9/11 – Teaching the history lesson of our lifetime

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© Tiffany israel/OUHSD
Mr. Staples teaches a lesson on September 11th to students who were only 4 or 5 years old with the attacks happened. © Tiffany israel/OUHSD

Mr. Staples, Social Science teacher at Adolfo Camarillo High School, was asked by his principal to teach a special lesson, something he does with ease, with spirit, with enthusiasm. He was asked to teach about the tragedy of September 11, 2001 in remembrance of the ten year anniversary. His class, students who were 4 or 5 years old at the time listened as Mr. Staples took a tragedy, a historical event, a ‘teachable’ moment and brought it to life.

The lesson started out with students interacting with a simple question, “Name a person or event that changed history.” Teenagers who later that night would go to a football game and enjoy their friends and high school socializing remembered their past lessons. They remembered not only their lessons from ACHS, but their lessons from middle school and elementary school. They quickly answered row by row with names like Henry Ford, Rosa Parks, the Wright Brothers, Martin Luther King Jr. and events like the Civil War, Pearl Harbor, and 9/11. Mr. Staples encouraged each answer, provided more information when needed, and encouraged their knowledge of history.

Mr. Staples talked about his personal experience of knowing someone directly involved immediately after 9/11/01 and the pride he had towards his friend. They discussed symbols of the United States of America including the Bald Eagle and the Statue of Liberty. His lesson reminded those students who knew the history of 9/11 or those who knew little that the terrorists’ objective was to break the American spirit. They wanted to take our peace by hitting specific targets: Commerce (the World Trade Center), Military (the Pentagon), the Government and the policies which the USA stands for. They hit two of the targets but not the White House or another symbol of our government. Our policies and who we are they could not take.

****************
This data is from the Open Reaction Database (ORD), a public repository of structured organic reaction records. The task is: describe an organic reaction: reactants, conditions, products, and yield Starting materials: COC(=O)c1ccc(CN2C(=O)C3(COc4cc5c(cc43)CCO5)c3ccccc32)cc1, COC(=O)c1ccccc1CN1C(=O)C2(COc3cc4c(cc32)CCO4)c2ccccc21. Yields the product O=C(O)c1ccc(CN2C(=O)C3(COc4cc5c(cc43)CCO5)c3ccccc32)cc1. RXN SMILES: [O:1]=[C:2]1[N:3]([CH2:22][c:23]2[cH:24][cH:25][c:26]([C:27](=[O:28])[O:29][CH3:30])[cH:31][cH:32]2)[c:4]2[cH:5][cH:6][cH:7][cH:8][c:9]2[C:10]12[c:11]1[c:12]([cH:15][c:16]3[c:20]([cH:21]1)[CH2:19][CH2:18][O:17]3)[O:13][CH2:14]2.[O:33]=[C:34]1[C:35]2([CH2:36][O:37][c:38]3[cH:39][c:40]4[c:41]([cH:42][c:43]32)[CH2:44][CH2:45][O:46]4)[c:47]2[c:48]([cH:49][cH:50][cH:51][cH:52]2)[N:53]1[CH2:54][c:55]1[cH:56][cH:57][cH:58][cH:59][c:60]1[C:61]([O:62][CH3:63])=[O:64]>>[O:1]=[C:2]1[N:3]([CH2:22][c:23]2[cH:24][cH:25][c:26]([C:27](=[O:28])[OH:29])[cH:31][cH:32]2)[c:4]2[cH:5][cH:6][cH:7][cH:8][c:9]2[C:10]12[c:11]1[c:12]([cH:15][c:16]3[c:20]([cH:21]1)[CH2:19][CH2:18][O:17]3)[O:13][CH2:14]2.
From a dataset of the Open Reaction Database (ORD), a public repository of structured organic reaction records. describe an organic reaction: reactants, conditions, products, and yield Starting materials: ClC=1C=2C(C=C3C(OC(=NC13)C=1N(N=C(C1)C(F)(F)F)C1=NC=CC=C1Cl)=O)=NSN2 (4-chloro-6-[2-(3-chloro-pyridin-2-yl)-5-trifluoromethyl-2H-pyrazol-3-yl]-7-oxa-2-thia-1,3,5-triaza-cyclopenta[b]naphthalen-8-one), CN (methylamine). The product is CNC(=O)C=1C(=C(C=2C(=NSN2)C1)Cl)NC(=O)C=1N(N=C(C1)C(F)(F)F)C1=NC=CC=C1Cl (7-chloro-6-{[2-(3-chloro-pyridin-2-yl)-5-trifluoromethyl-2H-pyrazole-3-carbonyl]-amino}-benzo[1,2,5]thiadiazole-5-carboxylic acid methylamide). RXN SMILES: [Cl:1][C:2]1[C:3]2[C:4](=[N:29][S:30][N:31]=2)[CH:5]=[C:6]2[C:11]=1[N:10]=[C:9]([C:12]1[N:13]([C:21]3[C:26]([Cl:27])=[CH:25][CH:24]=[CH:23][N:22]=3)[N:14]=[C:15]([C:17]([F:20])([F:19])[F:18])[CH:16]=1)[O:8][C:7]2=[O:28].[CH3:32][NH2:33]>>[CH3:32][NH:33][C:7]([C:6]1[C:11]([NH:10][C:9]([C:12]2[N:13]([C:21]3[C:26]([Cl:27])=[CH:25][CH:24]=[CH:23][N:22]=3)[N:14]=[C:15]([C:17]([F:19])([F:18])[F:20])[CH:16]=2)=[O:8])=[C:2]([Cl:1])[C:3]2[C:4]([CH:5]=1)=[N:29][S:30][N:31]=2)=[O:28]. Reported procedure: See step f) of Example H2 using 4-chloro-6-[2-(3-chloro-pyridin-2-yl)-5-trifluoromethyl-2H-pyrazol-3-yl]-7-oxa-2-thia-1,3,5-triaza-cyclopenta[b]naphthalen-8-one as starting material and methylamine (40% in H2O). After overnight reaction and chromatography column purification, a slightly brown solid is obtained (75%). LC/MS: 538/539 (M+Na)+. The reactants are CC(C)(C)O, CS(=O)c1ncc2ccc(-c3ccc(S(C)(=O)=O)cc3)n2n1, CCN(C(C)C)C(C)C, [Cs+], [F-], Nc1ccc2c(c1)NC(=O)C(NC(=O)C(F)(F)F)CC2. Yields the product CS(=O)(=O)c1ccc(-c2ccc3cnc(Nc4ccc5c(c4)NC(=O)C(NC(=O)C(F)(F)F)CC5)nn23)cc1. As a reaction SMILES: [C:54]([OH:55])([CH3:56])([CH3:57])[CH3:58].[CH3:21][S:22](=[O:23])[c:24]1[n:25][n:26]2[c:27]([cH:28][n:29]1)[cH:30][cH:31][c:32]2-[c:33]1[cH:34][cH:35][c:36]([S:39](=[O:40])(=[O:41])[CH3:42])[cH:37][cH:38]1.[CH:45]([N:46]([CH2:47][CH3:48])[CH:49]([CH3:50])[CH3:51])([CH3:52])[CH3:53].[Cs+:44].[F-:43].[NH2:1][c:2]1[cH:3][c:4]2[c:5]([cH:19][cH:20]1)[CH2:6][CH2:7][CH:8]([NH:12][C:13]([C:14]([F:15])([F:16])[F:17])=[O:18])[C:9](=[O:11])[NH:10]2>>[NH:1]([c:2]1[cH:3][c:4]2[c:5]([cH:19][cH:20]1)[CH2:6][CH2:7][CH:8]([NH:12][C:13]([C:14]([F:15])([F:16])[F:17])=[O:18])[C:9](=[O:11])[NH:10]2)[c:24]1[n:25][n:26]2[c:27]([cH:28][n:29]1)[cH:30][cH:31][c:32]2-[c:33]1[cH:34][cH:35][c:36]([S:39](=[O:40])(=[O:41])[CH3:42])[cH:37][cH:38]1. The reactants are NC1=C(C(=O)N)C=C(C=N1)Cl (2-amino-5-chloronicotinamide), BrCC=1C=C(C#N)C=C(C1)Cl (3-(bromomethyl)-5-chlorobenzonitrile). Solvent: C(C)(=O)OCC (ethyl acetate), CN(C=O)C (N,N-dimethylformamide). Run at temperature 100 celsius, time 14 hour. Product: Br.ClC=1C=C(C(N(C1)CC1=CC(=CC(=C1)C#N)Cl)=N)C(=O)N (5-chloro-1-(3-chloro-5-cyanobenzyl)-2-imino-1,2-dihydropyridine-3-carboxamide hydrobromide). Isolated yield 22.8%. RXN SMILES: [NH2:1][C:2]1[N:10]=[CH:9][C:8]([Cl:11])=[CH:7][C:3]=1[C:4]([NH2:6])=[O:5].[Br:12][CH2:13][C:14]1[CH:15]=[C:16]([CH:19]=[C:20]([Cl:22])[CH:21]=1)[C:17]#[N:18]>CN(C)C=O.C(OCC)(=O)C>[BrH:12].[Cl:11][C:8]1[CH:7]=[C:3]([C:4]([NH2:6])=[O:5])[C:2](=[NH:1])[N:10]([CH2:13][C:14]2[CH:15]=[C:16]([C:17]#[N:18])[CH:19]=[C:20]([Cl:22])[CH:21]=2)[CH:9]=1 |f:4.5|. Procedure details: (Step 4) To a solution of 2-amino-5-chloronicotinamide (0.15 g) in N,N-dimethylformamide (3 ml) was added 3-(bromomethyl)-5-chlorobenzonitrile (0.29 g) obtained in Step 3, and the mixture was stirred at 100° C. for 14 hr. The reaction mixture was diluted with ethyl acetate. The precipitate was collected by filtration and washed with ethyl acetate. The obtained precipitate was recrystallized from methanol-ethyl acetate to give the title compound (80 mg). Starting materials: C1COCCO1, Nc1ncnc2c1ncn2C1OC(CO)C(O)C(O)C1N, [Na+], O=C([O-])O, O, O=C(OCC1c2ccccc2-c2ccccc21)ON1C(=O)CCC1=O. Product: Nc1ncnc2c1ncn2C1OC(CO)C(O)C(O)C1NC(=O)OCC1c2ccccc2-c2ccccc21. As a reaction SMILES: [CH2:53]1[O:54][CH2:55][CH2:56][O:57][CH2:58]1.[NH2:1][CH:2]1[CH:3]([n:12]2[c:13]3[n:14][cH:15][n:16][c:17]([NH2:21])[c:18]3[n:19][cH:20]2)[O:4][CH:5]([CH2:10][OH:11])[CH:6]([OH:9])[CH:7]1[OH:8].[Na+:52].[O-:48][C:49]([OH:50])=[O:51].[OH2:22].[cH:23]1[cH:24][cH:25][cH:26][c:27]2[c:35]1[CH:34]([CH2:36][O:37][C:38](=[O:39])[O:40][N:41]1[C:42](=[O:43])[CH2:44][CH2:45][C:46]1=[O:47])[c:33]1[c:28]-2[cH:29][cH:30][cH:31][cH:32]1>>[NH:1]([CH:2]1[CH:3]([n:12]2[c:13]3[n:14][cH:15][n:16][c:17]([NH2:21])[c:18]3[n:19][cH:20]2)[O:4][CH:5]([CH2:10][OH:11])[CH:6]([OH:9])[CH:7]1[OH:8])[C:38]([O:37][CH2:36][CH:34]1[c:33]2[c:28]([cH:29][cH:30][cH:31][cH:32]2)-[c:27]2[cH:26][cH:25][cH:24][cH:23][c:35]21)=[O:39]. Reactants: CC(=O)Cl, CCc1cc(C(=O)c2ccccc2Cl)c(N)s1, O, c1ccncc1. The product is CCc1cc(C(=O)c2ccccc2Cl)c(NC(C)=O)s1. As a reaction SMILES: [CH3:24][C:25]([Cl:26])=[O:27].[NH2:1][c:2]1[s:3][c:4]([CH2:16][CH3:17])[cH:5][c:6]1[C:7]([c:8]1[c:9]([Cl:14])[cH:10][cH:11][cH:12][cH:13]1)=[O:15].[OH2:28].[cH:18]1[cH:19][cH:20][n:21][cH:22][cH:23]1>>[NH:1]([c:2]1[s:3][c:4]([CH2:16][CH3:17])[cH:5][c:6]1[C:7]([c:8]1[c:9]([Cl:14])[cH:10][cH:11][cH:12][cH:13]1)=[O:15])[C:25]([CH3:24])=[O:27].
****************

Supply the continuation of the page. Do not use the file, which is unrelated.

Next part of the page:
Mr. Staples reminded students that they need to question, they need to learn and they need to continue their education about events and people who changed history. The students listened as the class period seemed to end very quickly. As the bell rang for lunch and another ceremony by the Honor Society, the students left the class one by one as Mr. Staples recognized each one at the door.

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